Awesome! What an interesting guy.
Or what Prince did. People made fun of him for changing his name to a symbol, but I thought it was brilliant.JRHenderson said:Isn't this cool? It reminds me of what Charlie Chaplin and Douglas Fairbanks did in 1919 to take control of their own work...
I read that (not on Kindle)--it's amazing! I highly recommend it...Becca Mills said:A good time to read Touching the Void, if you haven't. (Though ouch ... he's priced it rather high! )
It may be a moot point. Wool was showing up in bookstores as a Createspace POD book, even in Barnes and Noble. You may not want a print-only deal at all. (Did you see the thread about B&N closing a ton of stores?)ShortySmalls said:Seems to me like it's all or nothing right now, right? 25% or nothing at all.
Trailblazers like you, Hugh, have been able to keep your ebook rights but you're one of the rare few who have been able to do so. How do we smaller potatoes do the same if our product is not as successful as Wool?
(I'm not being facetious or bitter. This is a genuine question. I really want to know! lol)
Would you mind elaborating on this, please? I don't know enough to make sense of it.Hugh Howey said:My hope is that we'll see a different revolution other than print-only deals. The real solution is terms of license, which is the holy grail of book deals. This is what foreign publishers already offer in their contracts (for everyone, not just blockbusters). US and UK publishers will need to adopt this when they realize that it isn't fair to authors (and no one will sign) now that books are in print (digitally and physically) FOREVER. The 6-month window of old is gone. Terms of licensing for 5-7 years is a fair deal, and my bet is that most authors will have these contracts 10 years from now (hopefully sooner).
Wow. I had no idea that clauses worked like that. I'm glad you explained it as I had seen the video yesterday, but wasn't exactly sure of the importance.Hugh Howey said:Or what Prince did. People made fun of him for changing his name to a symbol, but I thought it was brilliant.
I will add this: Joe is wrong to take this out on Random House. It's a problem created by all the major publishers, their agents, and big-name authors. A ton of lucrative contracts out there have these automatic clauses in them that go into effect if anyone at the same publishing house is offered a higher digital royalty rate. Some include provisions for rates at other houses. That means if Random House gave Dave Adams 50% royalty rates for his next book (which he totally deserves, btw), they would have to then give 50% to every author who had one of these clauses in their contracts!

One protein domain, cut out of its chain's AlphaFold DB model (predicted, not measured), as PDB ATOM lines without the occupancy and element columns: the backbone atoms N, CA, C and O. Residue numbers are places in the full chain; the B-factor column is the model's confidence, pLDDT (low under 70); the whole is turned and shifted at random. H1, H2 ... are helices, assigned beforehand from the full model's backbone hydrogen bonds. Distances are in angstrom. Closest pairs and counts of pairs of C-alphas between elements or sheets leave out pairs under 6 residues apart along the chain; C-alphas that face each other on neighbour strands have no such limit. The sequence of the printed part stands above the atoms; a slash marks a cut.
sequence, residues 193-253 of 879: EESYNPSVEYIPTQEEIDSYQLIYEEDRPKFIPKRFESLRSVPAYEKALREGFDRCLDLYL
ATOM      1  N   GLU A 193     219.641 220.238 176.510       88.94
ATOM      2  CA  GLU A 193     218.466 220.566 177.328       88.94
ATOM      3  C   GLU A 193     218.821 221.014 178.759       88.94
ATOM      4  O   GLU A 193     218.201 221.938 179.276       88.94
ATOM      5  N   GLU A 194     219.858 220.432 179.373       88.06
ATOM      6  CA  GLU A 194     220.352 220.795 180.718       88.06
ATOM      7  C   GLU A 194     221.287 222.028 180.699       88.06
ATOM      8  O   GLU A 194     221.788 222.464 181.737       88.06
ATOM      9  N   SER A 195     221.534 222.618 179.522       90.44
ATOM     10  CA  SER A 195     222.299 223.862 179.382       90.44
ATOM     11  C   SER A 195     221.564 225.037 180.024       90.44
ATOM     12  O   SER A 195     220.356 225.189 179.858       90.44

It's a huge problem that agents and authors have helped create. If I were to sell my digital rights, I would ask that this clause NOT be put in there, simply on principle. Publishers should have the freedom to move their pay scale up and down as they see fit. Right now, they can't. Not because they don't want to, but because it would have a much larger effect than anyone realizes.
Solutions are possible, I'm sure, but only after a steady stream of losses. That's when contracts will be renegotiated en masse. (or something like that).
I can't speak to this specific author because obviously he isn't mine and I don't know the particulars of his contracts. In general, companies view all variants of a product as the same product. If a toothpaste company puts out a new line of toothpaste in peppermint, ocean blast, arctic cool, and orange (same formula, but different flavors) they treat all of those flavors as a single product when determining their price structure. They aren't going to say "Well, we already made all of our money back on the peppermint, so since all we did was change the flavoring in the others we'll sell those cheaper." They will track the different flavors to make sure that the cost/benefit of having the separate flavor is profitable, but they aren't going to apply different pricing to each flavor simply because the main flavor earned out.Soothesayer said:Since I'm not in any of the traditional publishing gigs, maybe someone can explain to me why they think they NEED 75% of the revenues from his books if they are electronic? What possible costs could amount to that level of vampirism?
Publishers take 75% of their authors' royalties because that's the way they have always operated. As Julie explained, they operate with a lot of overhead.Soothesayer said:Since I'm not in any of the traditional publishing gigs, maybe someone can explain to me why they think they NEED 75% of the revenues from his books if they are electronic? What possible costs could amount to that level of vampirism?